Probable coon problem: does trapping work?

Discussion in 'Predators and Pests' started by upriver, Oct 27, 2010.

  1. upriver

    upriver Out Of The Brooder

    May 6, 2009

    We've had a bear getting into the run this summer (found the berry-rich scat inside the run). The food supply was gotten into but the birds were always safe. I've sealed up the areas of the fencing he had pulled out and dug under.

    But this morning I found one of our decks dead. Her wing was way up near the house, so I ran down to the run and sure enough a carcass with the entrails mostly ripped out (head gone) was kindof stuck to the fence, as if the attack happened from the outside. That sounds coon-like, no?

    If I put out a live trap (consistently), will that likely keep the problem at bay, or do I have to rethink my whole run-structure?

    How far away would a coon need to be released in order to not come back? I dont have firearms and don't know of a humane way to dispatch it from inside the trap. I am willing to drive some miles into national forest to release it though.

  2. silkiechicken

    silkiechicken Staff PhD Premium Member

    Trapping works, but only IF you dispatch the coon. Ramifications of trap and release are just not worth it, so it would be best to find someone to dispatch it for you if you plan on trapping.

    Releasing: Spreads disease, makes a coon almost impossible to trap again, usually can find it's way back over many miles, puts the coon you dumped in a precarious situation where it will fight or starve on another coon's territory, puts the coon who's territory you put the new comer on at a risk to defend it's territory, and in most places is illegal to to so anyway.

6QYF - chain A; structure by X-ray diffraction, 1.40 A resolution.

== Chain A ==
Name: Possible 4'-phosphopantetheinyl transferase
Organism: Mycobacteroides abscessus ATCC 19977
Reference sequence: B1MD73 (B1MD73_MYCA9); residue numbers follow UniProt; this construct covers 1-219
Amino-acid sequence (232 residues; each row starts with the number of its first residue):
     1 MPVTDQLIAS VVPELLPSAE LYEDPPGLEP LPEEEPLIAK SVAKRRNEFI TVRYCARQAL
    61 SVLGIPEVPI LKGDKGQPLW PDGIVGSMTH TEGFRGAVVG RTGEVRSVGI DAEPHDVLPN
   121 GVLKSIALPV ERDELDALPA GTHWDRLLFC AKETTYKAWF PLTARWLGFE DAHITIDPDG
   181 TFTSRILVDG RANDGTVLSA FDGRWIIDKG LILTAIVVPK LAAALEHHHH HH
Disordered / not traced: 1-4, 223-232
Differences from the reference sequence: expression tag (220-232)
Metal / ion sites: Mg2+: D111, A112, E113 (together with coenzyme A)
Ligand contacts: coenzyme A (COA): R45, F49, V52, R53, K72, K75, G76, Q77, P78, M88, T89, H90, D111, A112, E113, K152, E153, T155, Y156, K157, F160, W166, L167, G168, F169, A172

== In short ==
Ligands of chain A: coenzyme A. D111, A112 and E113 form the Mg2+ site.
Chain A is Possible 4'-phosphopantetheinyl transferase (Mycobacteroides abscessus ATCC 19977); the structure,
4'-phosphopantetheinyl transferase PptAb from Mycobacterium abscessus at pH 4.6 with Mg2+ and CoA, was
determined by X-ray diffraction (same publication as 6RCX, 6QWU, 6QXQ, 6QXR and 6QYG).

If you don't want to trap and dispatch, you'll have to do something about the run.
  3. upriver

    upriver Out Of The Brooder

    May 6, 2009

    Is there a safe/sane/humane way to dispatch without a firearm?
  4. silkiechicken

    silkiechicken Staff PhD Premium Member

    A high powered air rifle (pellet rifle) will work the same and almost silently if you can't get a hold of a fire arm.

    The city animal control may also dispatch animals, but that can be regional. Learning where to shoot would be ideal though. I hear of drowning and gassing, but both those methods aren't as fast as a single well placed shot.
  5. aprophet

    aprophet Chillin' With My Peeps

    Jan 12, 2010
    chesapeake Va.
    most times there will be more then 1 coon you need to trap until you do not catch anymore then wait 2-3 weeks and trap again for a week or two at that point you will have a little bit of time to fortify your coop / run depending on density in outlying areas you may get 6-8 months before they filter back in. I run " bait piles" about 150-200 yards away from my birds keeps the preds where I can work on them and keeps them away from my birds.

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